Support for rare syndrome

Developing confidence: Bradley (second from right) celebrating with 21st birthday with his brother Jason, mum Rosemary (holding the cake), and co-parent Desiree.
Developing confidence: Bradley (second from right) celebrating with 21st birthday with his brother Jason, mum Rosemary (holding the cake), and co-parent Desiree.

Advertising feature

Prader-Willi Syndrome (PWS) is a rare condition, so finding a place that understands the intricacies of caring for someone with this syndrome can be tricky. 

Symptoms include mental and behavioural issues as well as obsessive eating patterns, so food intake needs to be monitored closely.

For Rosemary, whose son Bradley has the complex genetic condition that affects approximately one in every 20,000 people globally every year, meeting the needs for her son had brought her family close to breaking point.

“We had locked our house down, installed alarms and cameras and modified our work arrangements to minimise periods where Brad was alone. These brief periods always lead to increased anxiety and issues which required me to leave work to manage the situation,” she said.

While Bradley used to attend a day program, Rosemary said they found it nearly impossible to educate staff in PWS, which meant he often had access to food.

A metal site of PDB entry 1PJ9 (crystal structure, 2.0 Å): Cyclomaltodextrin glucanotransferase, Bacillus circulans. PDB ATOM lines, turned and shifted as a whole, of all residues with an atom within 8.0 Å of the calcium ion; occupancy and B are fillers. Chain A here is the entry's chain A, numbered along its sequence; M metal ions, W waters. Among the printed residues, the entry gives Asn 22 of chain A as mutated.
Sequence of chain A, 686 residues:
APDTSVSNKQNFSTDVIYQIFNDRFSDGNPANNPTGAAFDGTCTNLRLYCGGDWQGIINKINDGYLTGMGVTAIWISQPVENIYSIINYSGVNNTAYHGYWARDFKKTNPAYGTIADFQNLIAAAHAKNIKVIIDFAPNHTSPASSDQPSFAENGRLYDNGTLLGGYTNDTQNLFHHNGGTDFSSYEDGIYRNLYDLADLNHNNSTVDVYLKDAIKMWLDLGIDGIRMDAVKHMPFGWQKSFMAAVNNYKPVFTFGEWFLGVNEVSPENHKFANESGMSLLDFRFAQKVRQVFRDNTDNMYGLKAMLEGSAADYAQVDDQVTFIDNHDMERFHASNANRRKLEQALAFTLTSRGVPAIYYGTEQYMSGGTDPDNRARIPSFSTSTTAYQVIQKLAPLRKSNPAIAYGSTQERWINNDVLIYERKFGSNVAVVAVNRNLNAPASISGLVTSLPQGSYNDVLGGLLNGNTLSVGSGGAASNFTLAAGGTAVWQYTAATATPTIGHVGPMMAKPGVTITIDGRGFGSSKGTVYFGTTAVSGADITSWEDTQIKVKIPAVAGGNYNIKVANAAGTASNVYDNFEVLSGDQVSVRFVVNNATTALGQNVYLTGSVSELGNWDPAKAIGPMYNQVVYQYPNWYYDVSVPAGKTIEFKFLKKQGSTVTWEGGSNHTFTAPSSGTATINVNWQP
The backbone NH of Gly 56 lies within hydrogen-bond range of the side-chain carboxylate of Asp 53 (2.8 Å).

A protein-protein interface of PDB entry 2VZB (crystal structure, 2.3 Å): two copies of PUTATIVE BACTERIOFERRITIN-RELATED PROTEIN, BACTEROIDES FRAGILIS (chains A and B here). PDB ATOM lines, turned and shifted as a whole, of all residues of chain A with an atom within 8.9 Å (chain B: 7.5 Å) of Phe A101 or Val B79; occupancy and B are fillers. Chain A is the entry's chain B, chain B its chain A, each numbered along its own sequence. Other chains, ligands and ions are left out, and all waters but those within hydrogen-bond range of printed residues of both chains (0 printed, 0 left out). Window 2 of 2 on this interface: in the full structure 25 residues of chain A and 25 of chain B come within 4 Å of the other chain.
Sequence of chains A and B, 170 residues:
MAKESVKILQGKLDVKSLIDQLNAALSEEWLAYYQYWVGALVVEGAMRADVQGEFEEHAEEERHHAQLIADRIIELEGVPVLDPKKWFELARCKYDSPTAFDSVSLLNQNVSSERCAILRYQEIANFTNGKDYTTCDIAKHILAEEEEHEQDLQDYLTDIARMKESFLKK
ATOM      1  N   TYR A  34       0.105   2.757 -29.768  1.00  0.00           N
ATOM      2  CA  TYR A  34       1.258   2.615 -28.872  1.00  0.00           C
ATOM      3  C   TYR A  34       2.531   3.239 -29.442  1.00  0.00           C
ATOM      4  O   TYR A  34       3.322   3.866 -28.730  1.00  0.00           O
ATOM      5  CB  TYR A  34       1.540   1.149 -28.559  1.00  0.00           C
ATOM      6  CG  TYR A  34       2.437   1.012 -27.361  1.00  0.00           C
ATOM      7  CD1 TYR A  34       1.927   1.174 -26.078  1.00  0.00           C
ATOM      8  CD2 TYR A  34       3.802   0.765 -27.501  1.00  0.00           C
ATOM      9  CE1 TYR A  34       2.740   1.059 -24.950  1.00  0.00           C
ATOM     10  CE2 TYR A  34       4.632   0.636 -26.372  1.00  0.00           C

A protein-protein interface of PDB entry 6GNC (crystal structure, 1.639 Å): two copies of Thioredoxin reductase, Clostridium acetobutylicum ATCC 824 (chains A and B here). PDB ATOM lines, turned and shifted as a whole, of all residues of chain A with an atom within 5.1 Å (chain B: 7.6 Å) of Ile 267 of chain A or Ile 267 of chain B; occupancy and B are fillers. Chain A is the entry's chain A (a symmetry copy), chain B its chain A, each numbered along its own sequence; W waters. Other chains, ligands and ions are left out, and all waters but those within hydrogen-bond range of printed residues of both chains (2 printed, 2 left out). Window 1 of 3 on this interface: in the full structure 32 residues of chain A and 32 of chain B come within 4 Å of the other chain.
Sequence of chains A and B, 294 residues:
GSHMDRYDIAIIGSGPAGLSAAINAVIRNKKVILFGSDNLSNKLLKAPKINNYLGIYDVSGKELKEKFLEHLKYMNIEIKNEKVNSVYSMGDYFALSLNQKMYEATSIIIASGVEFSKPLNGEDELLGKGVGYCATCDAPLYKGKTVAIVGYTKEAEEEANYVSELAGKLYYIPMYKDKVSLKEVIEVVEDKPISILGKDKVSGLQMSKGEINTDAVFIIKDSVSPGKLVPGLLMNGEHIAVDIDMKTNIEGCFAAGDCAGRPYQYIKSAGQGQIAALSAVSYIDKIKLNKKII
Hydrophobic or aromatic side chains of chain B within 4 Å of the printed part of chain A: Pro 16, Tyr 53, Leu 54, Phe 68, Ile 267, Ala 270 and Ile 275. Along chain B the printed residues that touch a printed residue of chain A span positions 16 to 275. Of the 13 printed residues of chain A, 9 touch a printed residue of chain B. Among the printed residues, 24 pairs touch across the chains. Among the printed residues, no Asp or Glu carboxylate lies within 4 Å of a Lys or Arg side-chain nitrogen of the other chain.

Plus, as Bradley had recently turned 21 and his two older siblings had moved out of home, he also wanted the same opportunities.

Rosemary said Interaction, an NDIS registered not for profit organisation, offered Bradley a trial in one of their PWS accommodation facilities. The respite prior to the move worked well to help the transition. 

“Bradley immediately connected with Nathan – now his housemate. Since moving in, there has been such a positive change. Bradley is proud to talk about how he can do his own laundry, and is able to participate actively in decisions about house activities,” she said.

“Bradley is growing into a confident young man, who for the first time in his life feels like he is ‘the same as his siblings’. He now engages with his parents and siblings, rather than seeing them as carers and minders. He is safe, content and able to lead a life of independence, whilst being supported by the social educators at Interaction.

For more than 25 years Interaction has been internationally recognised as providing best practice specialised accommodation supports and behaviour and allied health services to people with PWS, and their families and carers.

It is currently working with two German doctors in the PWS field to run a comprehensive training program to ensure specific staff at Interaction are fully trained on all aspects of PWS, and can apply those skills to the people in their care who have PWS, and their families.

If you’re looking for a better solution for someone with PWS, Rosemary advised to not be afraid of change.

”People with PWS need a lot of support and families can't always deliver what they really need.

“It is also necessary to reframe our thinking as our perception of life is often very different to their perception,” Rosemary said. 

This story Support for rare syndrome first appeared on Hills News.